The Feeling You Get From A Coca-Cola Classic: How Advertising Tickles Your Wallet – And Five Ways To Fight It

Whenever I hear that phrase the feeling you get from a Coca-Cola Classic, my tongue tingles a bit and I can’t help but think, “Man, an ice cold Coke in a glass bottle sounds good right now.” That ad works like a charm on me and it likely encouraged me to buy far more Coke than I ever would have without it. Why? Effective – and very skilled – marketing.

Many of us like to believe that we’re wise to marketing, but it exists around every corner. “Keeping up with the Joneses” is a form of marketing – if you see something your neighbor has and you want it as well so you can “keep up,” marketing is at work. Name brands are a form of marketing.

I don’t begrudge a company their marketing department – there are many people in marketing that are very skilled at what they do and any company obviously wants to sell their product. I also don’t begrudge material that carries advertisements – if it’s material I want to see, I realize they’re going to have to be supported financially somehow.

What I do want is to reduce the influence that marketing has in my own life and on my family. I don’t want my children throwing temper tantrums over the latest toy because an advertisement or a clever display convinced them that it would be the greatest toy they’d ever own. I don’t want to feel a compulsion to fill my home with name brand items because ads make me feel temporarily good about them (that is, until I check my credit card balance).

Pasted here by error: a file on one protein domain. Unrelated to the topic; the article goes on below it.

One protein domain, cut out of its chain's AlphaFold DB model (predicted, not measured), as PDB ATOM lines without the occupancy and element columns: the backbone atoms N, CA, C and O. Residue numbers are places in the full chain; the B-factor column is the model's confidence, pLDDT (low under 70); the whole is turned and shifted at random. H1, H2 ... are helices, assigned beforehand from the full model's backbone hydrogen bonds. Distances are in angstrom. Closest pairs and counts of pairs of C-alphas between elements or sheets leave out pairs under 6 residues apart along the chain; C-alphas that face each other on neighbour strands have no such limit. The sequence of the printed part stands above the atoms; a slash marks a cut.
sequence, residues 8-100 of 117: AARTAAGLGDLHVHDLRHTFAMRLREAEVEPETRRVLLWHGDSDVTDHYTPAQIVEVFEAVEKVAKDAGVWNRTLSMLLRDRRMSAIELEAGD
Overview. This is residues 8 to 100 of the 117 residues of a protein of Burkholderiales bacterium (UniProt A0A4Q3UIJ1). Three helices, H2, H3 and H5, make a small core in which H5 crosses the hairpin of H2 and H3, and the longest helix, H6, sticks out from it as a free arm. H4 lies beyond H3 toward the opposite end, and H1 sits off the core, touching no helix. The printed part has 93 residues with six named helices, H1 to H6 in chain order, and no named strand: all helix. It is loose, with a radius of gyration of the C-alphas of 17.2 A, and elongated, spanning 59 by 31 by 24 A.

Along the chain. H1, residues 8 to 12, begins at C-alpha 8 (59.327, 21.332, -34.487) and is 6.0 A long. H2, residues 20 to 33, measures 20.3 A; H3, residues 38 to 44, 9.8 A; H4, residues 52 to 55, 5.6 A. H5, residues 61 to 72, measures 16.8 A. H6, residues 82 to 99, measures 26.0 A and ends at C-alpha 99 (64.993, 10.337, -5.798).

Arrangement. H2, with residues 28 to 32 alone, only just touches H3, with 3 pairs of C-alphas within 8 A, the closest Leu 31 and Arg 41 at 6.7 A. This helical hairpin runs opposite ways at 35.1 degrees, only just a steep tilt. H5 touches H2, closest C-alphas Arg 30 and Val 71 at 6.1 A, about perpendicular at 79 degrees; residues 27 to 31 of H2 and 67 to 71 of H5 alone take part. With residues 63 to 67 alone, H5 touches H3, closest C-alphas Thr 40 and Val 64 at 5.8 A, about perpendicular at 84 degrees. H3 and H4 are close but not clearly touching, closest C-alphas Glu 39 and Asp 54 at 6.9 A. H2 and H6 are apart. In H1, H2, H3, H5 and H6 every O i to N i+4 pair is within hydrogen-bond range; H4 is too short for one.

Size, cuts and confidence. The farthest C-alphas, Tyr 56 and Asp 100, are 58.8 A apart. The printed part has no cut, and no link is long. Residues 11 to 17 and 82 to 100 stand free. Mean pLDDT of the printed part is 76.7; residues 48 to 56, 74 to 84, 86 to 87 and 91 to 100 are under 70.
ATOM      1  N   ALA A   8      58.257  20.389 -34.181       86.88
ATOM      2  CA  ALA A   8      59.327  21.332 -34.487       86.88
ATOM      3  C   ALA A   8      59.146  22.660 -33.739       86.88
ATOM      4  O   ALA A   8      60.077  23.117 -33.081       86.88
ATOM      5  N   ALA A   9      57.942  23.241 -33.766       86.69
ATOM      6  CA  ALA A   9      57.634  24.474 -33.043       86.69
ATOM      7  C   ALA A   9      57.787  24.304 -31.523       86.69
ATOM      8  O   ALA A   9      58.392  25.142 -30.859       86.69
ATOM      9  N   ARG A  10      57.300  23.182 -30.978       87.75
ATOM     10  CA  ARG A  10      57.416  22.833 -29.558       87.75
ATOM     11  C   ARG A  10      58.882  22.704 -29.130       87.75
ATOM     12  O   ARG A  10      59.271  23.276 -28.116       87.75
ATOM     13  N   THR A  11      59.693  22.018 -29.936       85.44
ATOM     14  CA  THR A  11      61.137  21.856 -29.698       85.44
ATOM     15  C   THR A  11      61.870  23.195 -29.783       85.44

Here are five steps I recommend for minimizing that influence.

Turn off the television. Fast forwarding through commercials isn’t enough – many programs are laden with product placements as well. Just turn it off and find something else to do – it’s not as hard as you might think. Why am I so hard on television? The combination of video and audio in the advertisements there make it possible to attract multiple senses – hearing and vision – and thus open you up to all sorts of clever marketing.

Think about how an ad works Quite often, spending a few seconds just thinking about how an ad places an idea in your head is enough to really refute it. The next time you see an ad that makes you think, “Hmm… I want that,” stop and ask yourself what part of the ad made you think this. That question alone will often quell the need.

When you see stuff your neighbors have that you want, imagine how much debt they’re in. Most blocks seem to have one family that has all kinds of neat stuff. I know we do – we live very close to a family that drives two Lexuses, for example. I look at the Lexus and think, “Wow… I’d love to drive that,” but then I imagine the debt load of having two sparkling new Lexuses and then it turns almost 180 degrees – I almost feel sorry for them. I’m much happier without $1,000 in car payments each month.

Give generics a try. When you go to make a name brand purchase at the store, give the generic version of the product a try and see whether you’re actually paying more for quality or just for the name brand. You’ll find that much of the time, you’re just paying for the name.

Read a book. Books have a unique advantage: the price you pay up front for the book means that there won’t be advertisements inside (most of the time). Instead, you get a big chunk of entertainment and/or thoughtful ideas that isn’t interlaced with marketing come-ons. Time spent reading a book is time spent minimizing the effect of marketing, especially if you try out fare like Fast Food Nation.

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